Jay Pather, Performance, and Spatial Politics in South Africa
Published by: Indiana University Press
Jay Pather, Performance and Spatial Politics in South Africa offers the first full-length monograph on the award-winning choreographer, theater director, curator, and creative artist in contemporary global performance. Working within the contexts of African studies, dance, theater, and performance, Ketu H. Katrak explores the extent of Pather's productive career but also places him and his work in the South African and global arts scene, where he is considered a visionary.
Pather, a South African of Indian heritage, is known as a master of space, site, and location. Katrak examines how Pather's performance practices place him in the center of global trends that are interdisciplinary, multidisciplinary, collaborative, and multimedia and that cross borders between dance, theater, visual art, and technology.
Jay Pather, Performance and Spatial Politics in South Africa offers a vision of an artist who is strategically aware of the spatiality of human life, who understands the human body as the nation's collective history, and who is a symbol of hope and resilience after the trauma of violent segregation.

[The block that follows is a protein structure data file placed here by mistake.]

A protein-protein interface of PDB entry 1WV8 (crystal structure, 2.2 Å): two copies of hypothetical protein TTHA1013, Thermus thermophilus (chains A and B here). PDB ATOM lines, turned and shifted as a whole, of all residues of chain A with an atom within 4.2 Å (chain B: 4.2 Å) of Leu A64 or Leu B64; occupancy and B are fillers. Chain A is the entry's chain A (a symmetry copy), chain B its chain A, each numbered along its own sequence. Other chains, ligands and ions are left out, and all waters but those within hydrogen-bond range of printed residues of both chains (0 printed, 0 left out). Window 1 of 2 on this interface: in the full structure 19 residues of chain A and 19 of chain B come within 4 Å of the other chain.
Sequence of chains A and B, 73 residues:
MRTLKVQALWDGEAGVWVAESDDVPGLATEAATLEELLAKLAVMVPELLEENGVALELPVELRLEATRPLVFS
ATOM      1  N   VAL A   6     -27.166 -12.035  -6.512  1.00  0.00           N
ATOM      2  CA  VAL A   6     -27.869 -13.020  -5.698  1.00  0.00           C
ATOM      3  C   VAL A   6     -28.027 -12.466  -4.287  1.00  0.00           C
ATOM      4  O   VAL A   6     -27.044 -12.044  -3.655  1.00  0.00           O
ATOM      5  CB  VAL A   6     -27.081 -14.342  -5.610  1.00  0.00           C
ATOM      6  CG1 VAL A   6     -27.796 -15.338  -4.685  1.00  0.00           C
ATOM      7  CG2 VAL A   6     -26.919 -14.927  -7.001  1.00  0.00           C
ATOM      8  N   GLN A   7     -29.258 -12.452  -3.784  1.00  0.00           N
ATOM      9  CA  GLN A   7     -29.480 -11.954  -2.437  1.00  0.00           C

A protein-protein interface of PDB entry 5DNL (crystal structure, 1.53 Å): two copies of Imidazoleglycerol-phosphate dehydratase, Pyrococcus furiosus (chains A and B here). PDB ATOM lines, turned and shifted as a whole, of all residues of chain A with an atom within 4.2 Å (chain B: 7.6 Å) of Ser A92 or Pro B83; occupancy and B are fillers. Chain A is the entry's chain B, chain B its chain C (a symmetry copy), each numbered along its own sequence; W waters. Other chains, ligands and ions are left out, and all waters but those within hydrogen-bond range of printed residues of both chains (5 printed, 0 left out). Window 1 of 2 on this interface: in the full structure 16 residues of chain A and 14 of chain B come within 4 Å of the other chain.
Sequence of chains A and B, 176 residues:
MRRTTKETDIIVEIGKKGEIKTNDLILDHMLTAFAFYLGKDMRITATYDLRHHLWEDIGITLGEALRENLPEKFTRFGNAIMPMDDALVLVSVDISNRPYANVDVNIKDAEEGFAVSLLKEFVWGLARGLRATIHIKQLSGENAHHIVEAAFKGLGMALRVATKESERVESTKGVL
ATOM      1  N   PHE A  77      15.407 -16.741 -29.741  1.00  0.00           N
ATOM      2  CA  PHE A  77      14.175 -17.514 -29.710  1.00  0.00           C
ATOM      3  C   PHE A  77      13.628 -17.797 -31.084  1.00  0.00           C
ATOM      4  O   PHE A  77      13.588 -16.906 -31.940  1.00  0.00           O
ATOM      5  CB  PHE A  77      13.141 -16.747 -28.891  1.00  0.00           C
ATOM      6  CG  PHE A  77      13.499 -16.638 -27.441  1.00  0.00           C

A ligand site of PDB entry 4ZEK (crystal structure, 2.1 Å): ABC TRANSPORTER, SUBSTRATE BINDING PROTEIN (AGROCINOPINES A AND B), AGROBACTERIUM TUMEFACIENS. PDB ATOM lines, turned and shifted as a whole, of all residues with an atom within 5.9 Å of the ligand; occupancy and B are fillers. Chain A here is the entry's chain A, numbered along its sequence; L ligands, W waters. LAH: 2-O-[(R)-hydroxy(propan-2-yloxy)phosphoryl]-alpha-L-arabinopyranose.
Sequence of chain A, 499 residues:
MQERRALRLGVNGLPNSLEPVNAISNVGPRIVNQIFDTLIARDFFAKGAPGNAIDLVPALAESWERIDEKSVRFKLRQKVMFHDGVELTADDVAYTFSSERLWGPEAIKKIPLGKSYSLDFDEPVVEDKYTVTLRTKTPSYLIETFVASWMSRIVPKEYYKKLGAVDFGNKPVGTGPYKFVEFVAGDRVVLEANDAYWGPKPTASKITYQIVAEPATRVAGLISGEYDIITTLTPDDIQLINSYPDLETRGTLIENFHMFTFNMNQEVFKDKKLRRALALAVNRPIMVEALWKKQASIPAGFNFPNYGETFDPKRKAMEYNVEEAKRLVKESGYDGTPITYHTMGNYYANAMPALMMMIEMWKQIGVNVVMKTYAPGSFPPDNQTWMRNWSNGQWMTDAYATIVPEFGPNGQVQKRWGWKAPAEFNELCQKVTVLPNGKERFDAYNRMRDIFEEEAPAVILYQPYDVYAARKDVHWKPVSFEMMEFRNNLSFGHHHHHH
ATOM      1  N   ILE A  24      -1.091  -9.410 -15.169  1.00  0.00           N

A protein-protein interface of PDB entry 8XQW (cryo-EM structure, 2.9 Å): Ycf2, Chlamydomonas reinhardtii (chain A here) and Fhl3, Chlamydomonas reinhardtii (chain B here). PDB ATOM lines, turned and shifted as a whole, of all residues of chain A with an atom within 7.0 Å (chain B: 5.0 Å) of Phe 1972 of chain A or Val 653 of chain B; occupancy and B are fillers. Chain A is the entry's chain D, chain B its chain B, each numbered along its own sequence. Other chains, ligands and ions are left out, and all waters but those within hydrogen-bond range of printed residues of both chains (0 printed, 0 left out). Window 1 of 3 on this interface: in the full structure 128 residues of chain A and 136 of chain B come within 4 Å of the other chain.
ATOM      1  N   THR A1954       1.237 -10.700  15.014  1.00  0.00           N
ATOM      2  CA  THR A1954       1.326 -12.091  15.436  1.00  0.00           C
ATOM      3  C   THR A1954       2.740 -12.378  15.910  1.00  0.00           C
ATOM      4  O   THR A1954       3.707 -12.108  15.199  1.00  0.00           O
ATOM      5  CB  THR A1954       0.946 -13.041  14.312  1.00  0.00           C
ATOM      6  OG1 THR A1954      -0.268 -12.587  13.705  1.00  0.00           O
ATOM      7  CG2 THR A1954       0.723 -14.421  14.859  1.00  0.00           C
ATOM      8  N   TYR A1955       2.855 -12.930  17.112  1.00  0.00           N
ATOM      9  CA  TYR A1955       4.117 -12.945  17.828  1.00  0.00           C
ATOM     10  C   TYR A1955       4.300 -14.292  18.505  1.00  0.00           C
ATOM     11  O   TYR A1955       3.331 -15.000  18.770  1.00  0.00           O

Preface: Personal Journey to Discovering Jay Pather
Introduction: Pather's Spatial Politics within South Africa's Historical and Political Landscape
Journeys across Political, Socio-racial and Geographic Borderlines: Interconnecting the Present, Past, and Future
1. Crossing (over): Indian Ocean Migrations Pather's Historical Dance-Dramas
2. Race and Space Matter: Outdancing Apartheid's Grip (1980s and 1990s) The Truth and Reconciliation Commission (TRC) Choreographed Critiques of Broken Promises Post-1994 Testimonies; Laws of Recall; Unclenching the Fist, Forked Tongues, Shifting Spaces, Tilting Time
The Transitional and the In-between: Theoretical and Creative Engagements with Urban Geography (2000-2015)
3. Site-Specific Cartographies of Belonging Cityscapes; Republic; Rite, Blind Spot
4. Site-Responsive Works of History and Memory Home; The Beautiful Ones Must be Born; Body of Evidence; Qaphela Caesar
Curatorial Choreographies: Challenges of Curating Public Art Festivals (2007–Present)
5. A New Kind of Performance-Curation of Live Artists Director of the Gordon Institute for Performing and Creative Arts (2010-2015), now the Institute for Creative Arts (2016 on) Spier Contemporary: Fostering New South African Arts Director of GIPCA 2010-2015; Institute for Creative Arts (2016 on)
Conclusion: A Sense of Ending
Appendix: Indians in South Africa
A key record that critically situates South African choreographer, dance company director and curator Jay Pather against and within his historic time and place to highlight his vision for and approach to black African dance in South Africa as it has evolved since the 1980s apartheid context. Designating the complexities particular to apartheid-instilled South African contemporary dance, Ketu Katrak places Pather's choreographic democratization of space and his multidisciplinary curatorial trajectories in relation to postcolonial world dance discourses to manifest how his politics of space and performative activism foment the political as personal, with a foregrounding of black bodies in public urban locations to instigate social change.~Sarah Davies Cordova, University of Wisconsin- Milwaukee.